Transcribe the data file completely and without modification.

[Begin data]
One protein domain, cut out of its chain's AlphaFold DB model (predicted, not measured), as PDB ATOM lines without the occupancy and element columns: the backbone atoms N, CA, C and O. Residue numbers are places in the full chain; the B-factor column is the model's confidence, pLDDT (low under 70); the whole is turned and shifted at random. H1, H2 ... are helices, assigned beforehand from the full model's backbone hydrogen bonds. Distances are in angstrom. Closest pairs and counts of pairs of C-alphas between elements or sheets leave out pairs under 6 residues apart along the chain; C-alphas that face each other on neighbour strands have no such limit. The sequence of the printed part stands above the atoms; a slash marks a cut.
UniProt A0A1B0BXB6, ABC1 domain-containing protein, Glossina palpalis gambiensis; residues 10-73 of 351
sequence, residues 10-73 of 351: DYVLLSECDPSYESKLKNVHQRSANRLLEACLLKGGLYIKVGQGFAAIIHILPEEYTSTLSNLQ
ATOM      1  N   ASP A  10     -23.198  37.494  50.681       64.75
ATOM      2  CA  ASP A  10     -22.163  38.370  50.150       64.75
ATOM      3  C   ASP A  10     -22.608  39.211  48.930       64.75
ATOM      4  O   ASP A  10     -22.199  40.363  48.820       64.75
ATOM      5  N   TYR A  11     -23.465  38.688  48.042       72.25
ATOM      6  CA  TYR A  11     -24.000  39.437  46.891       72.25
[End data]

One protein domain, cut out of its chain's AlphaFold DB model (predicted, not measured), as PDB ATOM lines without the occupancy and element columns: the backbone atoms N, CA, C and O. Residue numbers are places in the full chain; the B-factor column is the model's confidence, pLDDT (low under 70); the whole is turned and shifted at random. H1, H2 ... are helices, assigned beforehand from the full model's backbone hydrogen bonds. Distances are in angstrom. Closest pairs and counts of pairs of C-alphas between elements or sheets leave out pairs under 6 residues apart along the chain; C-alphas that face each other on neighbour strands have no such limit. The sequence of the printed part stands above the atoms; a slash marks a cut.
UniProt A0A1B0BXB6, ABC1 domain-containing protein, Glossina palpalis gambiensis; residues 10-73 of 351
sequence, residues 10-73 of 351: DYVLLSECDPSYESKLKNVHQRSANRLLEACLLKGGLYIKVGQGFAAIIHILPEEYTSTLSNLQ
ATOM      1  N   ASP A  10     -23.198  37.494  50.681       64.75
ATOM      2  CA  ASP A  10     -22.163  38.370  50.150       64.75
ATOM      3  C   ASP A  10     -22.608  39.211  48.930       64.75
ATOM      4  O   ASP A  10     -22.199  40.363  48.820       64.75
ATOM      5  N   TYR A  11     -23.465  38.688  48.042       72.25
ATOM      6  CA  TYR A  11     -24.000  39.437  46.891       72.25